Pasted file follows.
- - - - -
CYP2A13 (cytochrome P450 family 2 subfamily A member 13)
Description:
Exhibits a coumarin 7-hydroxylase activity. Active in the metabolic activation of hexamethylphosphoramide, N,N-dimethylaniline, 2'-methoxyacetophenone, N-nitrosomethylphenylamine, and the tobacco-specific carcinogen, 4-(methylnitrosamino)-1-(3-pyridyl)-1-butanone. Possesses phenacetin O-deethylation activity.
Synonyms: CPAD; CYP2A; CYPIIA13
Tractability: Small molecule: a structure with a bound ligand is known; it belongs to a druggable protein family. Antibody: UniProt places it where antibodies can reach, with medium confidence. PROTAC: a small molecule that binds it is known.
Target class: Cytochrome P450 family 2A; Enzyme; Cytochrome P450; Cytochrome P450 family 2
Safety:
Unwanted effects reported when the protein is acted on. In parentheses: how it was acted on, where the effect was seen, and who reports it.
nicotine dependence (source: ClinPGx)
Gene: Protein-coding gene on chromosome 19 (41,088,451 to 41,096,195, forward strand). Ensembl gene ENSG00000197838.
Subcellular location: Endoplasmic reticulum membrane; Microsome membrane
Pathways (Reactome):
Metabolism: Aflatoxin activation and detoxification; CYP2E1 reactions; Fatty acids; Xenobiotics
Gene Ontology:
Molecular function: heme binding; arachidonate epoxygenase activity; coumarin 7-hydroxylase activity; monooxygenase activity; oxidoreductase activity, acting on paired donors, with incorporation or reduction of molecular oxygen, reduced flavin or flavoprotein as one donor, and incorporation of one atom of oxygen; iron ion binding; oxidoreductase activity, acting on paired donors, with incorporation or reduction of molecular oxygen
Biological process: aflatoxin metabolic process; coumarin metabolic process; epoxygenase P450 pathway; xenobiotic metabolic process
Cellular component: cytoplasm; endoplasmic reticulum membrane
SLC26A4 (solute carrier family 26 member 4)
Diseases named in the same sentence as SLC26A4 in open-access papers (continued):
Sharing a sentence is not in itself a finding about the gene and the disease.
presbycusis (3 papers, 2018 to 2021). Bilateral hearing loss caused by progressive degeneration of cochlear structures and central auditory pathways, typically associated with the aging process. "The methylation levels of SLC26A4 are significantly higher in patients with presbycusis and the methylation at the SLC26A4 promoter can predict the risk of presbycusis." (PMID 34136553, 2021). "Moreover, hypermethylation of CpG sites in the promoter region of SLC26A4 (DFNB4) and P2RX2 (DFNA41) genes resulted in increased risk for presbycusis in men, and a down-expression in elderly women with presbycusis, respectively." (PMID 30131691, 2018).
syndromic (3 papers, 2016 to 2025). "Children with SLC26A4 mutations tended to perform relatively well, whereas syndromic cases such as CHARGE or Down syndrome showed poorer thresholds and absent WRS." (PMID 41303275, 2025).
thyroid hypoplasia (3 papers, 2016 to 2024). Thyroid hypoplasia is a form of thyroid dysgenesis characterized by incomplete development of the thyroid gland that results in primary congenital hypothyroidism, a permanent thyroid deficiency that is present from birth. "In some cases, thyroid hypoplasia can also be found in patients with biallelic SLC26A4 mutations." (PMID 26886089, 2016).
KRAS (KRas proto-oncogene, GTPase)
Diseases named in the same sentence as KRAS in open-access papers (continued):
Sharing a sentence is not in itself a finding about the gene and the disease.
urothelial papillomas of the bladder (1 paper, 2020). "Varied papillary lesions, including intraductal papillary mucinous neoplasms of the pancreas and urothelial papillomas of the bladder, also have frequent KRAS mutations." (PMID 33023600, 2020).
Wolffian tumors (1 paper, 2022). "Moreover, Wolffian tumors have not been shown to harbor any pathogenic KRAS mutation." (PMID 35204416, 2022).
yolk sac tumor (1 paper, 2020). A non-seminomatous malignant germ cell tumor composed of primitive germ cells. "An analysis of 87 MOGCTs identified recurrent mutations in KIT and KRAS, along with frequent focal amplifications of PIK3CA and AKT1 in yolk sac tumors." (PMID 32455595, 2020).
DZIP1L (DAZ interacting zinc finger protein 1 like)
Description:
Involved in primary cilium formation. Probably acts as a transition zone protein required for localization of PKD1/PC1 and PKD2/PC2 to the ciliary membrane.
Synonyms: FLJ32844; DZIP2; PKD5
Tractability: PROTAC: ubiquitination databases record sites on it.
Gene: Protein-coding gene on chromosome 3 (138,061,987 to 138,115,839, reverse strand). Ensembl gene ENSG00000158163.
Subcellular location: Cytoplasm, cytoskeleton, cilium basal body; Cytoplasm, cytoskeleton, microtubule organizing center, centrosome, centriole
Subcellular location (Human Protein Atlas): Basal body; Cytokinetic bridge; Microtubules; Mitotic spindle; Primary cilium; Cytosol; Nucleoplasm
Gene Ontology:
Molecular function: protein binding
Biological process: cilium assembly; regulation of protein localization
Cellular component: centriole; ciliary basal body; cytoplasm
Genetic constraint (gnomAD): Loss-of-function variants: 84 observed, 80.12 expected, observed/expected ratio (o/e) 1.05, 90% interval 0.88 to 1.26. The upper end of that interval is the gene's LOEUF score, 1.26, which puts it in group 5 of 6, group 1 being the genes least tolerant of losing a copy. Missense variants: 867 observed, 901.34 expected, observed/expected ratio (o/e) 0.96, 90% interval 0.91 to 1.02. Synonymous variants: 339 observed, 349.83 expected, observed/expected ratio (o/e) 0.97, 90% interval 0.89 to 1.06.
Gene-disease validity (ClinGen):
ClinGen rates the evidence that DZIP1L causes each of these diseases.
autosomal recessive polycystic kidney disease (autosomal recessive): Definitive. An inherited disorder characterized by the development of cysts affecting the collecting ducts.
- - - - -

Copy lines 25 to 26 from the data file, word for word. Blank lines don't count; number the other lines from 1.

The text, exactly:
Diseases named in the same sentence as KRAS in open-access papers (continued):
Sharing a sentence is not in itself a finding about the gene and the disease.